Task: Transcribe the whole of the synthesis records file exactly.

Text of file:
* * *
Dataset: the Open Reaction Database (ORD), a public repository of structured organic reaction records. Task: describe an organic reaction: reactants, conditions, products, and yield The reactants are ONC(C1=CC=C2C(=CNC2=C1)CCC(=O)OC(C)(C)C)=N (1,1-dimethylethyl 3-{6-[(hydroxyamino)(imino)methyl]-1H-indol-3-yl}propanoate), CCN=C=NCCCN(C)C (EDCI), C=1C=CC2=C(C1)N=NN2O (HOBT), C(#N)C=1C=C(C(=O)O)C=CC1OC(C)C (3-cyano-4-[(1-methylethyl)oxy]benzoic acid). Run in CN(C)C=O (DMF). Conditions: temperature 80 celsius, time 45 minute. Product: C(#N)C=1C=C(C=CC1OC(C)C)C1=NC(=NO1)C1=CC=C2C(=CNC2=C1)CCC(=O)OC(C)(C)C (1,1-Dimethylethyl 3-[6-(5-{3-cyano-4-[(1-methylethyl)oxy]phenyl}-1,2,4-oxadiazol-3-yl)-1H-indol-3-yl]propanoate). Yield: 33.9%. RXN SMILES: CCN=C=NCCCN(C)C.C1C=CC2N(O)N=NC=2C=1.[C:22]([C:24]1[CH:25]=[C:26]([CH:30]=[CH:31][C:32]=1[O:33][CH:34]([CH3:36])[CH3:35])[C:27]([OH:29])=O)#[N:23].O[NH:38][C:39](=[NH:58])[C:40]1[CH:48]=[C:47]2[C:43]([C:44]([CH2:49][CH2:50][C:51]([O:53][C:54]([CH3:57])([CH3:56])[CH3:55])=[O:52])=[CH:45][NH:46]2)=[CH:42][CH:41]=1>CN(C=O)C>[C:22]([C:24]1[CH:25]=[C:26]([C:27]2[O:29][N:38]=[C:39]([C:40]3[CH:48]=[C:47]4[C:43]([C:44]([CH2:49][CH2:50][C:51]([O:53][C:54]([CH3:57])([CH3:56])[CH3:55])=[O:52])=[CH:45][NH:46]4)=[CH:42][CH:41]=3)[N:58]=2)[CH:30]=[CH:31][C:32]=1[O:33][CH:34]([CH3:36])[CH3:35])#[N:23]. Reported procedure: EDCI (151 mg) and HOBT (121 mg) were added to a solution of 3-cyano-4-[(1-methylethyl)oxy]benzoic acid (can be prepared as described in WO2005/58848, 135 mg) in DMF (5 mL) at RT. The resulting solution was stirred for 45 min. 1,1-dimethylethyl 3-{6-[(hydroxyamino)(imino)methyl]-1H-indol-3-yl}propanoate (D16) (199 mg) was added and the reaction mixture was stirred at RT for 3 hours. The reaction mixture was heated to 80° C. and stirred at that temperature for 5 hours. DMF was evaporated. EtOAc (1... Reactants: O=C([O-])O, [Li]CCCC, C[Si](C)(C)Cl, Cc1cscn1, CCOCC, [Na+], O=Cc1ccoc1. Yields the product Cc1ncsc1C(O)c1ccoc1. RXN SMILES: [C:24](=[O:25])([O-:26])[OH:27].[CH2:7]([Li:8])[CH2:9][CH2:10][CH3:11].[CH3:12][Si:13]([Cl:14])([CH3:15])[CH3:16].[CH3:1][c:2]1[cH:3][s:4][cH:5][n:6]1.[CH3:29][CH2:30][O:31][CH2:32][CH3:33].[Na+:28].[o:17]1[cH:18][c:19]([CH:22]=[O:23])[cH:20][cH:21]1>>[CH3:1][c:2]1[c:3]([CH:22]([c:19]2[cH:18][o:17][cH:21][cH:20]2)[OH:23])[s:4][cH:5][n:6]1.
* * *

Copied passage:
Dataset: the Open Reaction Database (ORD), a public repository of structured organic reaction records. Task: describe an organic reaction: reactants, conditions, products, and yield The reactants are ONC(C1=CC=C2C(=CNC2=C1)CCC(=O)OC(C)(C)C)=N (1,1-dimethylethyl 3-{6-[(hydroxyamino)(imino)methyl]-1H-indol-3-yl}propanoate), CCN=C=NCCCN(C)C (EDCI), C=1C=CC2=C(C1)N=NN2O (HOBT), C(#N)C=1C=C(C(=O)O)C=CC1OC(C)C (3-cyano-4-[(1-methylethyl)oxy]benzoic acid). Run in CN(C)C=O (DMF). Conditions: temperature 80 celsius, time 45 minute. Product: C(#N)C=1C=C(C=CC1OC(C)C)C1=NC(=NO1)C1=CC=C2C(=CNC2=C1)CCC(=O)OC(C)(C)C (1,1-Dimethylethyl 3-[6-(5-{3-cyano-4-[(1-methylethyl)oxy]phenyl}-1,2,4-oxadiazol-3-yl)-1H-indol-3-yl]propanoate). Yield: 33.9%. RXN SMILES: CCN=C=NCCCN(C)C.C1C=CC2N(O)N=NC=2C=1.[C:22]([C:24]1[CH:25]=[C:26]([CH:30]=[CH:31][C:32]=1[O:33][CH:34]([CH3:36])[CH3:35])[C:27]([OH:29])=O)#[N:23].O[NH:38][C:39](=[NH:58])[C:40]1[CH:48]=[C:47]2[C:43]([C:44]([CH2:49][CH2:50][C:51]([O:53][C:54]([CH3:57])([CH3:56])[CH3:55])=[O:52])=[CH:45][NH:46]2)=[CH:42][CH:41]=1>CN(C=O)C>[C:22]([C:24]1[CH:25]=[C:26]([C:27]2[O:29][N:38]=[C:39]([C:40]3[CH:48]=[C:47]4[C:43]([C:44]([CH2:49][CH2:50][C:51]([O:53][C:54]([CH3:57])([CH3:56])[CH3:55])=[O:52])=[CH:45][NH:46]4)=[CH:42][CH:41]=3)[N:58]=2)[CH:30]=[CH:31][C:32]=1[O:33][CH:34]([CH3:36])[CH3:35])#[N:23]. Reported procedure: EDCI (151 mg) and HOBT (121 mg) were added to a solution of 3-cyano-4-[(1-methylethyl)oxy]benzoic acid (can be prepared as described in WO2005/58848, 135 mg) in DMF (5 mL) at RT. The resulting solution was stirred for 45 min. 1,1-dimethylethyl 3-{6-[(hydroxyamino)(imino)methyl]-1H-indol-3-yl}propanoate (D16) (199 mg) was added and the reaction mixture was stirred at RT for 3 hours. The reaction mixture was heated to 80° C. and stirred at that temperature for 5 hours. DMF was evaporated. EtOAc (1... Reactants: O=C([O-])O, [Li]CCCC, C[Si](C)(C)Cl, Cc1cscn1, CCOCC, [Na+], O=Cc1ccoc1. Yields the product Cc1ncsc1C(O)c1ccoc1. RXN SMILES: [C:24](=[O:25])([O-:26])[OH:27].[CH2:7]([Li:8])[CH2:9][CH2:10][CH3:11].[CH3:12][Si:13]([Cl:14])([CH3:15])[CH3:16].[CH3:1][c:2]1[cH:3][s:4][cH:5][n:6]1.[CH3:29][CH2:30][O:31][CH2:32][CH3:33].[Na+:28].[o:17]1[cH:18][c:19]([CH:22]=[O:23])[cH:20][cH:21]1>>[CH3:1][c:2]1[c:3]([CH:22]([c:19]2[cH:18][o:17][cH:21][cH:20]2)[OH:23])[s:4][cH:5][n:6]1.